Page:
Numbers are hard to talk about because numbers don’t lie. It’s easy to talk about ideas and dreams and goals because those things don’t *have* to be real; if they never come to fruition, there are means to justify why. But numbers… they are concrete.
When it comes to losing weight, numbers mean a lot. And it’s not simply the number of pounds – calories eaten, weights lifted, miles ran, sizes worn, inches lost, and so on. Simply relying on one doesn’t tell the whole story. Together they are a collection of where you were and where you are going; what you achieved. Yes, you can have a goal to run 13.1 miles, but there are so many more miles run in between. Yes, you can lost 10 pounds, but you might have gained muscle and lost a certain number of inches or dress sizes.
It’s a nice idea to say that numbers don’t matter, but at times when your goal is to take one more step, lose one more pound, or anything concrete to feel accomplished and to feel like what you’re doing is actually worth it, it is important to have something that reflects the challenges and that feels like a reward.
And I am a numbers person. I am judged by my numbers in my job – making cost, meeting schedule, analyses resulting in impactful ways, etc. So is it any wonder that numbers flow over into my non-work / everyday life?
So this is where / when I need to be honest to myself. Unfortunately I haven’t tracked a lot of the numbers listed above over the years, but I have tracked my weight and while weight isn’t reflective of the whole, it is something tangible at this point in my process.
Today I weigh:
- 21 pounds more than I did the day I was married.
- 2 pounds more than I did the day I gave birth to Anna.
- 40 pounds more than I did the day I went back to work after giving birth to Anna.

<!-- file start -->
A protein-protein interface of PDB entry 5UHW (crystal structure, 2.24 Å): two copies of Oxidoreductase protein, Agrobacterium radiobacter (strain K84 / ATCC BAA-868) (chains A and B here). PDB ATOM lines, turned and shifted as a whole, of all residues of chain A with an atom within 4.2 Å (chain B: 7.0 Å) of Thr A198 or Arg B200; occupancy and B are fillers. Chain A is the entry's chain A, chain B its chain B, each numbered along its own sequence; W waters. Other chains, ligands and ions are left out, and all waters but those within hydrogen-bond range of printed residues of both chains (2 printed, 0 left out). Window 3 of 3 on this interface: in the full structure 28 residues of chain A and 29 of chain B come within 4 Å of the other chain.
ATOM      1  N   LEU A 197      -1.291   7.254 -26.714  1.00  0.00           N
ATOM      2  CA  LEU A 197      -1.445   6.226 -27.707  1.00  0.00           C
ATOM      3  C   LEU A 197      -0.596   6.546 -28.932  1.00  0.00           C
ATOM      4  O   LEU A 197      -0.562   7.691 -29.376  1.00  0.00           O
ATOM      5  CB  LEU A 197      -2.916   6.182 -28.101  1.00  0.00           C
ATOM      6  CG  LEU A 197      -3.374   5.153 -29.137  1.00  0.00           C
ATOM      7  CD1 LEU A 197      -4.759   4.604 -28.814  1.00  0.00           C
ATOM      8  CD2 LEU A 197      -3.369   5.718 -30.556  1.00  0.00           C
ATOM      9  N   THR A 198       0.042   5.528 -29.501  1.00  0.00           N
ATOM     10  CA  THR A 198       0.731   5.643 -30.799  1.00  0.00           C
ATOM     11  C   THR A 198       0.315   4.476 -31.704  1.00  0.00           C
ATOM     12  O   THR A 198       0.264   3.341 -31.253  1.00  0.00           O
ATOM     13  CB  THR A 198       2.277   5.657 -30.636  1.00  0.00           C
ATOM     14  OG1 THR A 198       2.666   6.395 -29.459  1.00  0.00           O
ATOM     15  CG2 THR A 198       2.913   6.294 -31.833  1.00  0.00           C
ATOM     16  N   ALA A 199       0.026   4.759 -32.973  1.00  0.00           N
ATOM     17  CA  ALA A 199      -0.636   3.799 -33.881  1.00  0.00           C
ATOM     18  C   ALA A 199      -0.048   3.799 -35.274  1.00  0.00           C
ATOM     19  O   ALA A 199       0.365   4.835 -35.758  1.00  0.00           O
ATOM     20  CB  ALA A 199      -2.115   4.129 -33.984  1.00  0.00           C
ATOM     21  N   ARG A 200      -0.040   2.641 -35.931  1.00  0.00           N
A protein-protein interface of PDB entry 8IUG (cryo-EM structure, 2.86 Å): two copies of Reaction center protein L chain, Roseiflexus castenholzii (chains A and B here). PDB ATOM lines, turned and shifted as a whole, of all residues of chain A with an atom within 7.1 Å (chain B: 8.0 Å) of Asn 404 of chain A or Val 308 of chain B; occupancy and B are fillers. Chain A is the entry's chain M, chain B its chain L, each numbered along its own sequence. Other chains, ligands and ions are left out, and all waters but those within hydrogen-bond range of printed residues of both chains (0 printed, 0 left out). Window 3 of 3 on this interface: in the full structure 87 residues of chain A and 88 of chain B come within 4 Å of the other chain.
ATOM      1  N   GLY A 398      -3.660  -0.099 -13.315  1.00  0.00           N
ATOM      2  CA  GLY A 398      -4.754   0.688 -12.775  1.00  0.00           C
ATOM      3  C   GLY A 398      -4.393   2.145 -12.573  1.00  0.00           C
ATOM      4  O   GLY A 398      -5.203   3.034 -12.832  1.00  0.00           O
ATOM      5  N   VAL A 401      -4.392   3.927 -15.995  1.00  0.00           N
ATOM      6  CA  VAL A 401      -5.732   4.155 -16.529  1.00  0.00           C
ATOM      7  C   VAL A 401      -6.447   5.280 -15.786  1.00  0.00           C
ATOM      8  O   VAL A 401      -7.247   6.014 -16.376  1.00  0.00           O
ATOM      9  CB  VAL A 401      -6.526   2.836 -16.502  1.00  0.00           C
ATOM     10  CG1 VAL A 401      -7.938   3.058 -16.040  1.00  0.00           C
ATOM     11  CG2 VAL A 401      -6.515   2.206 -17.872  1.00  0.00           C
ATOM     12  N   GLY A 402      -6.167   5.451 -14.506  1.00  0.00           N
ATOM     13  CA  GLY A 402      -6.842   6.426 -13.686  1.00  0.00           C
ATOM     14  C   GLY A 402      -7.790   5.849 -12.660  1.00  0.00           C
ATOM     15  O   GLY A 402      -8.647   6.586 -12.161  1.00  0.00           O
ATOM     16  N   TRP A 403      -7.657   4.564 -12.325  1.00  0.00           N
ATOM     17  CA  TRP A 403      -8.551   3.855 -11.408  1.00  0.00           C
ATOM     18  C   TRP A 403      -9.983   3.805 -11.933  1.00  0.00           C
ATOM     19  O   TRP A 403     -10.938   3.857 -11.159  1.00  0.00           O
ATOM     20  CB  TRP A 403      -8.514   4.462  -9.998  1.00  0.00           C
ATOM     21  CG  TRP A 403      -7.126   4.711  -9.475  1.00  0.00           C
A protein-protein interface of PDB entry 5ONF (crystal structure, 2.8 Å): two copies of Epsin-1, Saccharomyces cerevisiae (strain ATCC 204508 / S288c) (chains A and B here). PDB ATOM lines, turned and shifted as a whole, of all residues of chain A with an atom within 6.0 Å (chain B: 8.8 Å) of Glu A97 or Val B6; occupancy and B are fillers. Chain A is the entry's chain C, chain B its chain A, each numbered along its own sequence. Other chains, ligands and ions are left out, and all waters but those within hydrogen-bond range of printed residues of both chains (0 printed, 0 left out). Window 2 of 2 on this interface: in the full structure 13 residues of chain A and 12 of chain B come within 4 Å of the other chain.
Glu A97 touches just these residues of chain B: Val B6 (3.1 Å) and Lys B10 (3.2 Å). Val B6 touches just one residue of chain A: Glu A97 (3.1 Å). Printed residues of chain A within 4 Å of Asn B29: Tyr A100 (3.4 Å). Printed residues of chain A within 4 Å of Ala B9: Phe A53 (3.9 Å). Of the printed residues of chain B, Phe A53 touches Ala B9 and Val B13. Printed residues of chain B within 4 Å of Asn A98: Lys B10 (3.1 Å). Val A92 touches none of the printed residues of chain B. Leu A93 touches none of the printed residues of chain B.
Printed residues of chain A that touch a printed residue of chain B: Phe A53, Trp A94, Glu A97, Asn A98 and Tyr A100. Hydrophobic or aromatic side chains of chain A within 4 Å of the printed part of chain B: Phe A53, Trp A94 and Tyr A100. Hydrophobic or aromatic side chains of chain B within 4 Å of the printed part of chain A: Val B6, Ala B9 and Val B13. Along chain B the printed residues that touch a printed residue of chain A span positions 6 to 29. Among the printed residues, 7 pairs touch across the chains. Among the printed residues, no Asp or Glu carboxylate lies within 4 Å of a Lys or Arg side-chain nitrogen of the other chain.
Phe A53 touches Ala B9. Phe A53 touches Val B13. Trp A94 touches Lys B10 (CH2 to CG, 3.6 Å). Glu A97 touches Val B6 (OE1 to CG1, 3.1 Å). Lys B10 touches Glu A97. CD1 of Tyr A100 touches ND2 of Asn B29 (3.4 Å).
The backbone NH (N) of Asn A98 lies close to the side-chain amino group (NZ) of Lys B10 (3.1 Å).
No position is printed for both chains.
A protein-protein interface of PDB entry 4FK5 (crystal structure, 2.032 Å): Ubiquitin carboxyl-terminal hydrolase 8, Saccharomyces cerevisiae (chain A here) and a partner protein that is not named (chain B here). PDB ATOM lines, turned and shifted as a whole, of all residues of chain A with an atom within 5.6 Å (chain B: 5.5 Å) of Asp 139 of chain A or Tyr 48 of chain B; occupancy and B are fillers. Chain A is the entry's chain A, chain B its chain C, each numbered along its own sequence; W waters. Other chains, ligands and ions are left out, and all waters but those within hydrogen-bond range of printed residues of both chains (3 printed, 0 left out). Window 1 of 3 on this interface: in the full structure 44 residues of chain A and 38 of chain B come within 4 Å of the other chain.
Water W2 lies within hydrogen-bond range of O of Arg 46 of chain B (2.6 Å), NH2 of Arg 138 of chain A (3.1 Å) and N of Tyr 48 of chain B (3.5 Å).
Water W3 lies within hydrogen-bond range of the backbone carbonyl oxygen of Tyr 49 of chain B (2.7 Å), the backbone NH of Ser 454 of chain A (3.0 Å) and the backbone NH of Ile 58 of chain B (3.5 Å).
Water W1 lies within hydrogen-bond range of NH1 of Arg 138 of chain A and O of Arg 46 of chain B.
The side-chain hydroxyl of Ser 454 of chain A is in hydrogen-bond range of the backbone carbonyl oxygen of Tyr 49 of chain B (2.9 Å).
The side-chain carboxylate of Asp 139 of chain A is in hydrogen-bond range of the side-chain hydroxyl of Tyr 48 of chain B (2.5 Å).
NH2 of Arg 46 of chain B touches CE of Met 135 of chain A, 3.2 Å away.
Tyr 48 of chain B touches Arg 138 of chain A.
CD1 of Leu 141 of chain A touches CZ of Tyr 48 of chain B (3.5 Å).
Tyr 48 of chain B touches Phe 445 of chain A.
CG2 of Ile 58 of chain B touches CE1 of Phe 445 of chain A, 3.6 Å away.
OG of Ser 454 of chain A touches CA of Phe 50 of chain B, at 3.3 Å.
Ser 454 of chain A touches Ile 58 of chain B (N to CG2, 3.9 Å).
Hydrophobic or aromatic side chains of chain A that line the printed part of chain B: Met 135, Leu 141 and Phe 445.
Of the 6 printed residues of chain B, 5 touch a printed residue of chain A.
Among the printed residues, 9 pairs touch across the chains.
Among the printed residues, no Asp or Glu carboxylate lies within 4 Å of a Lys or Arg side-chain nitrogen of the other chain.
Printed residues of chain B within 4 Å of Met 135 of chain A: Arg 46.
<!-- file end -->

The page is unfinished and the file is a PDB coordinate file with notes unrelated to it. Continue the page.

- 12 pounds less than my heaviest weight ever, which was when I was pregnant with Raven.
- 80 pounds more than the day I graduated from high school.
- 53 pounds more than the day I graduated from college.
- 33 pounds more than what my driver’s license says.
I don’t have to tell you what that number is. When I reach my goals, perhaps you’ll be able to back figure it out if that is your desire. By then I won’t care. Today I care, today it hurts, and today it speaks to me as to what it is I need to do.
There is the truth. The black and gray and white of this situation.
- In preparing for this blog post, I read some fascinating articles on “vanity sizing” and how sizes have changed over the years. It was interesting and a bit bothersome to see that today’s size 00 is a size 8 from 1950. I truly hope that size 00 girls don’t see that and try to figure out how to make themselves even smaller.
- Even though we as women are still very mean to ourselves, we’re a whole lot nicer than we were “back then”. Shaming isn’t healthy, no matter what.
I’m pretty sure that calling girls “chubbies” didn’t help them and could have easily been onset for eating disorders or other issues.
- I have to be careful around my girls because I don’t want them to see a mom who is sad about herself/her appearance, I don’t want them to see a mom who shames herself. I really don’t know how or where my girls learned the word “fat” already, and I sure as heck hope it wasn’t from me, but my daughter already knows that I am “fat” – and she is six.
- There’s a fine balance between becoming healthy and fit and being obsessed with being healthy and fit. Keeping that in mind on this journey is all important.
- I’m really glad women don’t really wear corsets anymore. Though Spanx and the like are fairly popular, so maybe we do and we just call them something different. Yep, I think that’s it. (They CAN make clothes look nicer on a body – “can”, being the operative word.)
- It is okay and necessary to feel good about yourself as a person along the way. Shaming oneself into submission, so to speak, doesn’t work very well. It never has for me in the past and won’t now.
So. For now. And a few thoughts with respect that. A very hard post to write; a harder one to publish. Hopefully one someday I can look back on and be proud of.